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Even though you can't fail at meditating, meditating is all about failure. What I mean is this: Since you have this goal of focusing on the breath (or the sense of the whole body or whatever you've chosen) and since focused attention is, as the... read more
Opportunities in the field of counseling are increasingly requiring heightened qualifications and higher academic credentials for professional advancement.
Our program meets the need to obtain heightened qualifications and higher academic credentials for professional advancement in the field of Psychology and Counseling a streamlined educational approach for learning skill development and obtaining a Bachelor's and Master's degree on a faster academic track.
HOW LONG DOES THE PROGRAM TAKE?
- Students entering the program will arrive with at least 60 semester credit hours; up to 75 credits will be accepted for transfer from other accredited liberal arts undergraduate programs.
Depending on the number of credits transferred upon admission, you could be earning graduate credit within one year.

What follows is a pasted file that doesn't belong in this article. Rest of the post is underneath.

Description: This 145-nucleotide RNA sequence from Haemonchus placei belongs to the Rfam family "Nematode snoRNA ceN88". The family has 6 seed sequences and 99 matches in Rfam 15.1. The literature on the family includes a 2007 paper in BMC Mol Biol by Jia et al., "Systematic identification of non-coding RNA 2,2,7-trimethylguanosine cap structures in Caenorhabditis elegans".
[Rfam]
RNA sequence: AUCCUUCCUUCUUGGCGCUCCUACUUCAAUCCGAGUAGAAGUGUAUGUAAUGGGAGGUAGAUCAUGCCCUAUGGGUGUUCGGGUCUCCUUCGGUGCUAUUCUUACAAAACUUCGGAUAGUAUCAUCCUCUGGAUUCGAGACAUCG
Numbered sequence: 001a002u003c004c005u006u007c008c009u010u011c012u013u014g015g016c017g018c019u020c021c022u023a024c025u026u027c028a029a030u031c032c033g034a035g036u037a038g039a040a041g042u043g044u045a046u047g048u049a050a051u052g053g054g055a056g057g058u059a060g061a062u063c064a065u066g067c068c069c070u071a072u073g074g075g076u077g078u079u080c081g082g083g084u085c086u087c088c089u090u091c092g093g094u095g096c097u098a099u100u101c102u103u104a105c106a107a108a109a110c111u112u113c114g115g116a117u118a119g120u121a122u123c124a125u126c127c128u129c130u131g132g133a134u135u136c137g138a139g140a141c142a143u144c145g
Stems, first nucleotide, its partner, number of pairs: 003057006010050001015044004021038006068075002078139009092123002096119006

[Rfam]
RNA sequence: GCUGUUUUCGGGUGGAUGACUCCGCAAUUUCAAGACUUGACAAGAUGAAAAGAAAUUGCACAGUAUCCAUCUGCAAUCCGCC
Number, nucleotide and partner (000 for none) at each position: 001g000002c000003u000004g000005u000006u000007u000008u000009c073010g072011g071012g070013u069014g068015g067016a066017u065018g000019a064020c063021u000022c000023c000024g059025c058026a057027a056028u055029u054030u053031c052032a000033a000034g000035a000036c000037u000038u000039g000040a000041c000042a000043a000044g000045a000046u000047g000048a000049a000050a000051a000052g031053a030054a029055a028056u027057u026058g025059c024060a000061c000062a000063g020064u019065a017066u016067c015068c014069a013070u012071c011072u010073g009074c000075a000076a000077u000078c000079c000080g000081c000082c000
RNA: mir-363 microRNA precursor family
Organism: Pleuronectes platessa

NO GRE OR ENTRANCE EXAMS REQUIRED: We don’t require the GRE but we are going to ask you to write a lot about who you are and what your goals are during the application process.
- Previously earned credits (within the past five years) in psychology courses will be accepted towards the BA/MA in Psychology and Counseling degree, with the following exceptions: the Practicum Course and the Capstone Courses, both of which must be successfully completed with the student’s advisor.
Prospective students interested in the BA/MA in Psychology and Counseling program who have not yet earned at least 60 semester credits are invited to apply to Goddard’s Individualized Bachelors of Arts (IBA) program to meet the minimum entry requirements and then apply to the BA/MA in Psychology and Counseling program.
Program Mission Statement
Our programs are devoted to progressive education, student-directed learning, and the dignity, worth, and potential of all individuals. We nurture learners in the development of their identity as professionals, counselors, and psychologists, and to embrace the roles and responsibilities that such identities claim. Issues of social justice are essential to success in our program and we prepare diverse learners to make a difference in the communities in which they live and work. We use diverse ways of learning to help our students reach professional levels of competency. Students develop skills in practice, communication, personal development, professional development, and research. Issues of social justice and an understanding of social contexts are essential to our program. (Approved by the Psychology and Counseling Faculty on August 2, 2011.)